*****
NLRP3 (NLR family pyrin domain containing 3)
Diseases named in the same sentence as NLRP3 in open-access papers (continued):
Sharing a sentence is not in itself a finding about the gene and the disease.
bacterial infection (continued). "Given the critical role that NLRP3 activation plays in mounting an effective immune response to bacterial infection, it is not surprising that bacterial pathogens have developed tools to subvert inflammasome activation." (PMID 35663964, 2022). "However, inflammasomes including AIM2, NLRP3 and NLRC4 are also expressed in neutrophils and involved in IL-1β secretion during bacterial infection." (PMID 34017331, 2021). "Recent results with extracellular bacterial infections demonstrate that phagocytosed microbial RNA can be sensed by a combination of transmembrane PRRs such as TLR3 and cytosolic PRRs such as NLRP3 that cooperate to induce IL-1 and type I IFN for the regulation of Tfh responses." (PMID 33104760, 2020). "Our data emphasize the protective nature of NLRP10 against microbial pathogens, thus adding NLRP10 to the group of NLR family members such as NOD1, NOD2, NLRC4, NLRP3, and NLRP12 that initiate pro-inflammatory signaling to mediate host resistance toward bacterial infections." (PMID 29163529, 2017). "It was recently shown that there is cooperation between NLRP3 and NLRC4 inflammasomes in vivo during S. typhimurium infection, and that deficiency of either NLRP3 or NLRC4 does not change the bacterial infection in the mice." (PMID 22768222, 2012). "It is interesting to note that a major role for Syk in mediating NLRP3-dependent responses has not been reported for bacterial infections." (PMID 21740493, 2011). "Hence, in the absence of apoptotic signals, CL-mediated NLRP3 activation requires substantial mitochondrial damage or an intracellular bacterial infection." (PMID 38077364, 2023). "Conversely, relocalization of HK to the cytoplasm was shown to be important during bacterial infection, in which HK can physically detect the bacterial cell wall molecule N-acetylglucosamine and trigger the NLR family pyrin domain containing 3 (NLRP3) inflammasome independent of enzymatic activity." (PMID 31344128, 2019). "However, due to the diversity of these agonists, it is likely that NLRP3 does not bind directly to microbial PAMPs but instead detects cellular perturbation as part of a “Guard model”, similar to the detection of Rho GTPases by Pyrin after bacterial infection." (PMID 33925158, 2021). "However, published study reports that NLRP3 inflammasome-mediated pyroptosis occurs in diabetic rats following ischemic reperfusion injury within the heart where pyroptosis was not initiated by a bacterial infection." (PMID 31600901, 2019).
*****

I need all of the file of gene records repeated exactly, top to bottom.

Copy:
NLRP3 (NLR family pyrin domain containing 3)
Diseases named in the same sentence as NLRP3 in open-access papers (continued):
Sharing a sentence is not in itself a finding about the gene and the disease.
bacterial infection (continued). "Given the critical role that NLRP3 activation plays in mounting an effective immune response to bacterial infection, it is not surprising that bacterial pathogens have developed tools to subvert inflammasome activation." (PMID 35663964, 2022). "However, inflammasomes including AIM2, NLRP3 and NLRC4 are also expressed in neutrophils and involved in IL-1β secretion during bacterial infection." (PMID 34017331, 2021). "Recent results with extracellular bacterial infections demonstrate that phagocytosed microbial RNA can be sensed by a combination of transmembrane PRRs such as TLR3 and cytosolic PRRs such as NLRP3 that cooperate to induce IL-1 and type I IFN for the regulation of Tfh responses." (PMID 33104760, 2020). "Our data emphasize the protective nature of NLRP10 against microbial pathogens, thus adding NLRP10 to the group of NLR family members such as NOD1, NOD2, NLRC4, NLRP3, and NLRP12 that initiate pro-inflammatory signaling to mediate host resistance toward bacterial infections." (PMID 29163529, 2017). "It was recently shown that there is cooperation between NLRP3 and NLRC4 inflammasomes in vivo during S. typhimurium infection, and that deficiency of either NLRP3 or NLRC4 does not change the bacterial infection in the mice." (PMID 22768222, 2012). "It is interesting to note that a major role for Syk in mediating NLRP3-dependent responses has not been reported for bacterial infections." (PMID 21740493, 2011). "Hence, in the absence of apoptotic signals, CL-mediated NLRP3 activation requires substantial mitochondrial damage or an intracellular bacterial infection." (PMID 38077364, 2023). "Conversely, relocalization of HK to the cytoplasm was shown to be important during bacterial infection, in which HK can physically detect the bacterial cell wall molecule N-acetylglucosamine and trigger the NLR family pyrin domain containing 3 (NLRP3) inflammasome independent of enzymatic activity." (PMID 31344128, 2019). "However, due to the diversity of these agonists, it is likely that NLRP3 does not bind directly to microbial PAMPs but instead detects cellular perturbation as part of a “Guard model”, similar to the detection of Rho GTPases by Pyrin after bacterial infection." (PMID 33925158, 2021). "However, published study reports that NLRP3 inflammasome-mediated pyroptosis occurs in diabetic rats following ischemic reperfusion injury within the heart where pyroptosis was not initiated by a bacterial infection." (PMID 31600901, 2019).